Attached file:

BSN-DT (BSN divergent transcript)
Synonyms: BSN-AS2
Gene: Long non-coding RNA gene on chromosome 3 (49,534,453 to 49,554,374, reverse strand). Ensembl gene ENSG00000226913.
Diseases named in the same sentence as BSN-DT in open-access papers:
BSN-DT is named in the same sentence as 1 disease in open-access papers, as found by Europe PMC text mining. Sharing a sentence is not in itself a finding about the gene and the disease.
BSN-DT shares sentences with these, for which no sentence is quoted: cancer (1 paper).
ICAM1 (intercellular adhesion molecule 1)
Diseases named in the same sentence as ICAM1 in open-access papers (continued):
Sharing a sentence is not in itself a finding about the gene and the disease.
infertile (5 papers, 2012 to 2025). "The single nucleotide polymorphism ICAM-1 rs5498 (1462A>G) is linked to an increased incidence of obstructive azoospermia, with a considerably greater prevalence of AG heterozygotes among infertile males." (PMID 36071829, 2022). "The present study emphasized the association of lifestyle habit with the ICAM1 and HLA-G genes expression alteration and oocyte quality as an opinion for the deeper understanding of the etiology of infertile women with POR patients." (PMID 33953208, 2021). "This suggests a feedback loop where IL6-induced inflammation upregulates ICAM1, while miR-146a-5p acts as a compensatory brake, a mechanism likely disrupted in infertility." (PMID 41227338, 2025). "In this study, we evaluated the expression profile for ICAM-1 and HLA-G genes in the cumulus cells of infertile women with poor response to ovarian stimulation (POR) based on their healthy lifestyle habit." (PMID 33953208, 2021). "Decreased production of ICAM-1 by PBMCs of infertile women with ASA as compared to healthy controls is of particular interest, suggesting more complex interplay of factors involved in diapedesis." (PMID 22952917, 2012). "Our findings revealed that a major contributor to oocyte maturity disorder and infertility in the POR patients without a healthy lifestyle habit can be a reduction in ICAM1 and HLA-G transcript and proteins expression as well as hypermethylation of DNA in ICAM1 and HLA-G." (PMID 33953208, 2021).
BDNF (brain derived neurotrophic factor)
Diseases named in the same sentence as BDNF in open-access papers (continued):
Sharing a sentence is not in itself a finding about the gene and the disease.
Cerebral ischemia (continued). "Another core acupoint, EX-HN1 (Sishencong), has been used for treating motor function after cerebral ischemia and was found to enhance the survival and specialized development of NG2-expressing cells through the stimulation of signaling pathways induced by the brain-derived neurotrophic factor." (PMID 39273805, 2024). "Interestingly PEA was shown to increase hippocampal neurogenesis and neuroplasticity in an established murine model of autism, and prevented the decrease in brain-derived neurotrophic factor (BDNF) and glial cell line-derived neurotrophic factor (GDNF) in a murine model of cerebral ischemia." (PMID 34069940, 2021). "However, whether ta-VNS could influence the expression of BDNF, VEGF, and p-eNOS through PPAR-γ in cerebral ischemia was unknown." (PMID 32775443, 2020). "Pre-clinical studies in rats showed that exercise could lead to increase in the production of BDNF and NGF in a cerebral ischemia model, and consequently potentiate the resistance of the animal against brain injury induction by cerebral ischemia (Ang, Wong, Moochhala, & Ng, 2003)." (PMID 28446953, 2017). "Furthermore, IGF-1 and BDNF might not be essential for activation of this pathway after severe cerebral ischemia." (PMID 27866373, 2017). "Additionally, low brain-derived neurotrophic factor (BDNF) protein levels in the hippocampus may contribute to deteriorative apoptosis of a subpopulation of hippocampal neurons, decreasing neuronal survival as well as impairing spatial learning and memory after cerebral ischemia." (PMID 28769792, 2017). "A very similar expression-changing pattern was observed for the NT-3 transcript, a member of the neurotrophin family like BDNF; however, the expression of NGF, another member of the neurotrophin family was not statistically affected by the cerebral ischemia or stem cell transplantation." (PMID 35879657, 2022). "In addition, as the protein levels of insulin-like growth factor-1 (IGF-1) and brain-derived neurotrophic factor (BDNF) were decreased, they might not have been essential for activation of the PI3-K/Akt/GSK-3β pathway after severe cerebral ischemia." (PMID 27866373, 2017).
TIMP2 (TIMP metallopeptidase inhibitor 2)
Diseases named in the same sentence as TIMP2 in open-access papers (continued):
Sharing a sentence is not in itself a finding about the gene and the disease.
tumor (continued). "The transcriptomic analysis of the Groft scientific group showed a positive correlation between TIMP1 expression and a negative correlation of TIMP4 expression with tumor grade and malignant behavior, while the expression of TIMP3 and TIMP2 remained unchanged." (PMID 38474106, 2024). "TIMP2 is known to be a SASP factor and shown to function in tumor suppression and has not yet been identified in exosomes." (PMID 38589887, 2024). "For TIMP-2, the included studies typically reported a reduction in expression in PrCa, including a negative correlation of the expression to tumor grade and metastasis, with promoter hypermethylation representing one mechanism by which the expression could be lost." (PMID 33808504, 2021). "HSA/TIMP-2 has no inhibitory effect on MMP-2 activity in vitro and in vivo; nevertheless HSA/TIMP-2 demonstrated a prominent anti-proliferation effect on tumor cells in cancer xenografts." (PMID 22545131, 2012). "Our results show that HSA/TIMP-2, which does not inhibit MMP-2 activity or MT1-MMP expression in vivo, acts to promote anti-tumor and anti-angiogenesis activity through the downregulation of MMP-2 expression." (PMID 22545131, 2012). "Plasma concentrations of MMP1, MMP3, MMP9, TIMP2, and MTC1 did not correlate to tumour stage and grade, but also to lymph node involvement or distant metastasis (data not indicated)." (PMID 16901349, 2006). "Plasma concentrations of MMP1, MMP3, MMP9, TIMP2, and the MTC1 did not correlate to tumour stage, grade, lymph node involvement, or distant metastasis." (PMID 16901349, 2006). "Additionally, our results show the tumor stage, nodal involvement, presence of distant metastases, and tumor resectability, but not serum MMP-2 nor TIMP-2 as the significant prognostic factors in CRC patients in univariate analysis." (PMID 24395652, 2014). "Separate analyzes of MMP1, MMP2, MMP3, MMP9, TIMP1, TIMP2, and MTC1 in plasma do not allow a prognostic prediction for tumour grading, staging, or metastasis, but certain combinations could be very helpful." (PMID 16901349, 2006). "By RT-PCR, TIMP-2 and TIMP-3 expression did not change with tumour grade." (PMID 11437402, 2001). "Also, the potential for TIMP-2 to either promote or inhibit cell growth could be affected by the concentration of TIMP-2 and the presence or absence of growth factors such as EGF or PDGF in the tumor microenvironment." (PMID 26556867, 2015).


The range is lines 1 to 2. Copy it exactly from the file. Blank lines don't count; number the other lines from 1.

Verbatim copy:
BSN-DT (BSN divergent transcript)
Synonyms: BSN-AS2